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DISASTER MANAGEMENT
Ten Thai soldiers wanted over death of conscript
by Staff Writers
Bangkok (AFP) April 5, 2017


Colombia launches truth commission under peace deal
Bogota (AFP) April 5, 2017 - Colombia created a "truth commission" on Monday to help it heal after decades of war under a recent peace deal with the leftist FARC rebels.

President Juan Manuel Santos also signed into law a decree establishing a special unit to search for people still missing in the country's 53-year conflict.

"Today we are signing the legal decrees" to set up the Truth Clarification Commission and the Special Unit for Seeking People Reported Missing, he said in a speech.

The two new bodies are part of a set of special post-conflict institutions to be set up under the peace deal with the Revolutionary Armed Forces of Colombia (FARC).

Special courts are also due to be inaugurated under the accord to try atrocities committed during the conflict.

The heads of the new institutions will be appointed by judicial authorities and foreign delegates including UN officials.

Santos won a Nobel Prize last year for leading the peace effort, which his opponents have fiercely resisted.

Voters narrowly rejected the peace deal in a referendum in October. Critics said it was too soft on FARC members, some of whom would receive amnesties.

But Santos and FARC leaders redrafted the deal before the president successfully pushed it through Congress in March.

Santos said the new post-conflict bodies offer "a guarantee for all those thousands of victims who have spent years and decades waiting for answers."

The Colombian conflict drew in various rebel and paramilitary groups and gangs as well as state forces.

It has killed 260,000 people, displaced nearly seven million and left 60,000 missing, according to official estimates.

Santos has also launched peace talks with the country's last active rebel group, the smaller leftist National Liberation Army (ELN).

Thai police have accused ten soldiers of beating a 22-year-old army conscript to death in a military prison, as the army races to limit damage from the scandal unfolding during its annual draft.

News of the death on April 1 emerged just as the armed forces launched an annual conscription exercise that will see some 100,000 men aged 21 and over enlisted into the military for up two years.

Private Yutthakinun Boonniam, 22, died one day after being taken to hospital from the army prison in the southern province of Surat Thani.

Doctors said he suffered kidney failure after a sustained beating with a hard object.

Images purportedly of the victim and circulated on social media showed his face swollen nearly beyond recognition.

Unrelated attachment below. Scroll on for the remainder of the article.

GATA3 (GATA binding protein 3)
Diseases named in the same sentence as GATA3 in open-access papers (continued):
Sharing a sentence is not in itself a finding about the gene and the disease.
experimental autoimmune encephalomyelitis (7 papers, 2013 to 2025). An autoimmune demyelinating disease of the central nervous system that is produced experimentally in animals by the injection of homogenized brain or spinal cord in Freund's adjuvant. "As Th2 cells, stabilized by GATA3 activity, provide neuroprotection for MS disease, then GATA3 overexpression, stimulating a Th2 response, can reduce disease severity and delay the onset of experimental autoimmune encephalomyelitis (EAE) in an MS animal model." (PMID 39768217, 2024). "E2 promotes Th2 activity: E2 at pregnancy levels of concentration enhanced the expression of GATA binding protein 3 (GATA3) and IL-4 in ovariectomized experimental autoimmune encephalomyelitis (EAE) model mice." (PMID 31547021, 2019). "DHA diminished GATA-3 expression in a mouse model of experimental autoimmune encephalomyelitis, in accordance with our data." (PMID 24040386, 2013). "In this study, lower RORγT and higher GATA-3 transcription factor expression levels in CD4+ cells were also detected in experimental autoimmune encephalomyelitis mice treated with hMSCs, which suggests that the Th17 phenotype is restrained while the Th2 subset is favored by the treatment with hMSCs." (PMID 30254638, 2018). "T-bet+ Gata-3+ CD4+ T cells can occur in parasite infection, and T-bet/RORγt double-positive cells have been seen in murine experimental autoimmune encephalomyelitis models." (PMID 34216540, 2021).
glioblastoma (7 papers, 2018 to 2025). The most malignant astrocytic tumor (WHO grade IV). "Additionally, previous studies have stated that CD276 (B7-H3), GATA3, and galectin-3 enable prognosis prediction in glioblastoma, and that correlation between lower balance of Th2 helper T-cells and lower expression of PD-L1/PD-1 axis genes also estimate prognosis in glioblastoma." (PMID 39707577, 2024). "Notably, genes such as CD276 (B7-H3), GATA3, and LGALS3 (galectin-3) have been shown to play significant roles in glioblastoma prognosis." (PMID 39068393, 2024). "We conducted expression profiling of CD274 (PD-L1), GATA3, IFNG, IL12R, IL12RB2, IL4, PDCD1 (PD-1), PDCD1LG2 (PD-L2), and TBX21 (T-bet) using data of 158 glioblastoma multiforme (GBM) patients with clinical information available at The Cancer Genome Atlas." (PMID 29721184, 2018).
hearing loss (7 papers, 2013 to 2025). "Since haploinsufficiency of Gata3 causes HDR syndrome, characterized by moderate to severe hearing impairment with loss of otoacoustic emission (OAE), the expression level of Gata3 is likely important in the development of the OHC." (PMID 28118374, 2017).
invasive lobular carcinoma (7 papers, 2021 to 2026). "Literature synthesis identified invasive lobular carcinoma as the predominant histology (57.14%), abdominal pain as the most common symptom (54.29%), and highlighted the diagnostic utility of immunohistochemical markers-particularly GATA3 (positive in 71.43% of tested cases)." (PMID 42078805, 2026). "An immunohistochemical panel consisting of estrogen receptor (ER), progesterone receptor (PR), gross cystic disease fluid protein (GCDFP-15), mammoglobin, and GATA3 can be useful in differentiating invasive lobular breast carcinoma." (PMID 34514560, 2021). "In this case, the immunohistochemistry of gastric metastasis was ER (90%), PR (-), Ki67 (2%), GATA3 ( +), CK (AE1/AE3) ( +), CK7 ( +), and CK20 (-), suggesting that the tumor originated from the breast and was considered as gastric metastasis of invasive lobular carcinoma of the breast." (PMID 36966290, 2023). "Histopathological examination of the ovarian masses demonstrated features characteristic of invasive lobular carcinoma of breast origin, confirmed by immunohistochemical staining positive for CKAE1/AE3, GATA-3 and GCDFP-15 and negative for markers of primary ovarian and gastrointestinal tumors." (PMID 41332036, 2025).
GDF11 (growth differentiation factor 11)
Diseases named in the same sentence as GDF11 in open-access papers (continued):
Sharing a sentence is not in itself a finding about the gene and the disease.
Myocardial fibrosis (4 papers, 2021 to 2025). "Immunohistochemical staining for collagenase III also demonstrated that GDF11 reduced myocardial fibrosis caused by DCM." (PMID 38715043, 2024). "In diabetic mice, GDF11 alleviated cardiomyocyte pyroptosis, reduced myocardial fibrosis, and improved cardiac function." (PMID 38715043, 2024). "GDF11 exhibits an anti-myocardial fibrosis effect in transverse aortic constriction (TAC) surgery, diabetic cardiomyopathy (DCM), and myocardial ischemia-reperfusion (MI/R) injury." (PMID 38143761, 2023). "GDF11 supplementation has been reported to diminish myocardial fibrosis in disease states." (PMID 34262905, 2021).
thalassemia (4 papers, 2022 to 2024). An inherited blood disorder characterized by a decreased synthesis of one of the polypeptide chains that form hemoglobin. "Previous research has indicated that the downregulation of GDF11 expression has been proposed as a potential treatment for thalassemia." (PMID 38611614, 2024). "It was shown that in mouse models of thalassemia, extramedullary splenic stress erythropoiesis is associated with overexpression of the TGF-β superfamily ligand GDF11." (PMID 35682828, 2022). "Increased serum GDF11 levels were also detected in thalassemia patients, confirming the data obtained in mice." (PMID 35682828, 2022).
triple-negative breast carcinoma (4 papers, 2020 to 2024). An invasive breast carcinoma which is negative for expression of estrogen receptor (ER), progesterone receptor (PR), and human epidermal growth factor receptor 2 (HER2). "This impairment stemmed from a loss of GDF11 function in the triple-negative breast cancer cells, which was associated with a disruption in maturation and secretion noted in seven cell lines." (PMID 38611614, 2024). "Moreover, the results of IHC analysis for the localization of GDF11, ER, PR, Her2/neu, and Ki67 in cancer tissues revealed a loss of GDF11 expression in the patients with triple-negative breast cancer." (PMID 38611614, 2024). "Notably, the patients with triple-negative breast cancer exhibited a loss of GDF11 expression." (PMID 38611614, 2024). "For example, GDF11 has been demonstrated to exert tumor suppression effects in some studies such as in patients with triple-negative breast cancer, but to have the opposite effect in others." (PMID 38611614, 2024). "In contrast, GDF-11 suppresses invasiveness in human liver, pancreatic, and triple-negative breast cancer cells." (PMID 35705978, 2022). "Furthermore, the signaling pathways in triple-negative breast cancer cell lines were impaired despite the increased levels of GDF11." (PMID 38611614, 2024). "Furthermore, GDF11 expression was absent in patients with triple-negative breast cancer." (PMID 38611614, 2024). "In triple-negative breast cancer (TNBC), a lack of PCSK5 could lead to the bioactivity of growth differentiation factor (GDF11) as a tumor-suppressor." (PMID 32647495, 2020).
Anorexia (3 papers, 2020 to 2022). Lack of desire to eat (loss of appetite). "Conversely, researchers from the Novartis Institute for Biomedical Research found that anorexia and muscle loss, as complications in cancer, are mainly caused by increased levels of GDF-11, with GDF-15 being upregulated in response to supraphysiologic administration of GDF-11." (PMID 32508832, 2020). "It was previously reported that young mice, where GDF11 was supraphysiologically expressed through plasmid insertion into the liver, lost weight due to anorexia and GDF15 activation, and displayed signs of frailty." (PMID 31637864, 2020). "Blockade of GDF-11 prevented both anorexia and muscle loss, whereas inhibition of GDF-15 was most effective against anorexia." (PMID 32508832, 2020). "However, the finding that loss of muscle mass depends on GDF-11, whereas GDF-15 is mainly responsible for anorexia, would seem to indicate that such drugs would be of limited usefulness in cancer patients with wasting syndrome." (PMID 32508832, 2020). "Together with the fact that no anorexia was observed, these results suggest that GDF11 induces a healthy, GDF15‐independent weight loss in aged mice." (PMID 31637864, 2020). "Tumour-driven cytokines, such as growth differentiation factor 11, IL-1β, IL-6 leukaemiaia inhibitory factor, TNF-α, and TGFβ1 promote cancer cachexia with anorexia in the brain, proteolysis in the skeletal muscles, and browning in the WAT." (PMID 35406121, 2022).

His mother has told local media her son was beaten in the military prison for minor disciplinary offences including oversleeping and missing guard duty.

On Wednesday a military court approved arrest warrants for nine soldiers accused of "a gang assault that resulted in death", Surat Thani's police chief Apichart Boonsrirote told AFP.

A tenth, who is an officer, is also being sought but no arrest warrant was granted since he is not deemed a flight risk.

"Eight are in military custody and will be handed over to police later today," the police chief said.

The death is a public relations disaster for the army as it draws on young conscripts to fill its ranks.

The army chief moved quickly to condemn the death and assured the public of a swift and impartial investigation.

But rights groups say the tragedy is nothing new for a military with a long history of torture and abuse.

"The Thai army faces a chronic inability to end abuses against its conscripts," said Human Rights Watch Asia director Brad Adams, blaming a "culture of impunity".

The watchdog noted that there has been no progress in the prosecution of soldiers allegedly responsible for the death of another private in June 2011.

The military, which has run the country since a 2014 coup, has also repeatedly been accused of extrajudicial killings and the torture of civilians.

The military has vowed to investigate the fatal shooting in March of Chaiyaphum Pasae, a young community campaigner in the north of the country.

But most allegations of army abuse and impunity come from the insurgency-torn "Deep South" of the country, where allegations of killings of unarmed or innocent civilians are rife.

No military personnel have ever been brought to justice over abuses in the southern conflict.

By law all Thai men who do not volunteer for military service must attend a draft lottery at least once after they turn 21. There are exemptions for students.

DISASTER MANAGEMENT
Death toll hits 290 as Colombia probes cause of mudslides
Mocoa, Colombia (AFP) April 5, 2017
The number of people killed in southern Colombia's massive mudslides climbed to 290 on Wednesday, as officials investigated how the horrific disaster might have been prevented. In addition to the dead, 332 people were injured in landslides that buried the Colombian town of Mocoa after flooding caused by days of torrential rains. The mudslides occurred Friday after heavy rains caused thre ... read more

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